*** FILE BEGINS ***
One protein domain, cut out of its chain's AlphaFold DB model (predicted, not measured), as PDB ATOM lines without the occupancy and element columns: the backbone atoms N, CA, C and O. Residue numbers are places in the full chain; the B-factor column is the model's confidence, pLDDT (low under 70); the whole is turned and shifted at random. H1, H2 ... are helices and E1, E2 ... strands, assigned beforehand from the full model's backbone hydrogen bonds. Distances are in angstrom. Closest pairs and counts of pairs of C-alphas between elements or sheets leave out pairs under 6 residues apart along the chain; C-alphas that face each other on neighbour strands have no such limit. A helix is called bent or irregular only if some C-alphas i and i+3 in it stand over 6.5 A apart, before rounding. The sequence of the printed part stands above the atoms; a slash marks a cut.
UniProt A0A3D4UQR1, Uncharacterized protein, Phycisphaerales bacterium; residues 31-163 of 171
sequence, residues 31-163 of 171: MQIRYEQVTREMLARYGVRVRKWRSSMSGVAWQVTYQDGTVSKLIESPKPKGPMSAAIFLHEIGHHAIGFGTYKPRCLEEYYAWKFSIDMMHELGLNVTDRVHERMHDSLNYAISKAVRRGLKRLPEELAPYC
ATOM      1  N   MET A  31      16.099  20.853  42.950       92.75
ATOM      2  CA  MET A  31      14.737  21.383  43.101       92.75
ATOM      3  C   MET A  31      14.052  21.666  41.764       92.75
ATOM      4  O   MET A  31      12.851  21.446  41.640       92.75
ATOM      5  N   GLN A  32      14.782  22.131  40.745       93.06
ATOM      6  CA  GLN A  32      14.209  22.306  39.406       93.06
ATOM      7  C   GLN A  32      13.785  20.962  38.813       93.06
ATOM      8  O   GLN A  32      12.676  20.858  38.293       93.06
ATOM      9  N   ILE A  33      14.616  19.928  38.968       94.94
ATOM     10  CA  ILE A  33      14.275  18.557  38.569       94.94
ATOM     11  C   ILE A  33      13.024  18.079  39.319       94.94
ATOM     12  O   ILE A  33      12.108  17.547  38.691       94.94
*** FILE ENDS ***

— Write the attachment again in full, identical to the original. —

One protein domain, cut out of its chain's AlphaFold DB model (predicted, not measured), as PDB ATOM lines without the occupancy and element columns: the backbone atoms N, CA, C and O. Residue numbers are places in the full chain; the B-factor column is the model's confidence, pLDDT (low under 70); the whole is turned and shifted at random. H1, H2 ... are helices and E1, E2 ... strands, assigned beforehand from the full model's backbone hydrogen bonds. Distances are in angstrom. Closest pairs and counts of pairs of C-alphas between elements or sheets leave out pairs under 6 residues apart along the chain; C-alphas that face each other on neighbour strands have no such limit. A helix is called bent or irregular only if some C-alphas i and i+3 in it stand over 6.5 A apart, before rounding. The sequence of the printed part stands above the atoms; a slash marks a cut.
UniProt A0A3D4UQR1, Uncharacterized protein, Phycisphaerales bacterium; residues 31-163 of 171
sequence, residues 31-163 of 171: MQIRYEQVTREMLARYGVRVRKWRSSMSGVAWQVTYQDGTVSKLIESPKPKGPMSAAIFLHEIGHHAIGFGTYKPRCLEEYYAWKFSIDMMHELGLNVTDRVHERMHDSLNYAISKAVRRGLKRLPEELAPYC
ATOM      1  N   MET A  31      16.099  20.853  42.950       92.75
ATOM      2  CA  MET A  31      14.737  21.383  43.101       92.75
ATOM      3  C   MET A  31      14.052  21.666  41.764       92.75
ATOM      4  O   MET A  31      12.851  21.446  41.640       92.75
ATOM      5  N   GLN A  32      14.782  22.131  40.745       93.06
ATOM      6  CA  GLN A  32      14.209  22.306  39.406       93.06
ATOM      7  C   GLN A  32      13.785  20.962  38.813       93.06
ATOM      8  O   GLN A  32      12.676  20.858  38.293       93.06
ATOM      9  N   ILE A  33      14.616  19.928  38.968       94.94
ATOM     10  CA  ILE A  33      14.275  18.557  38.569       94.94
ATOM     11  C   ILE A  33      13.024  18.079  39.319       94.94
ATOM     12  O   ILE A  33      12.108  17.547  38.691       94.94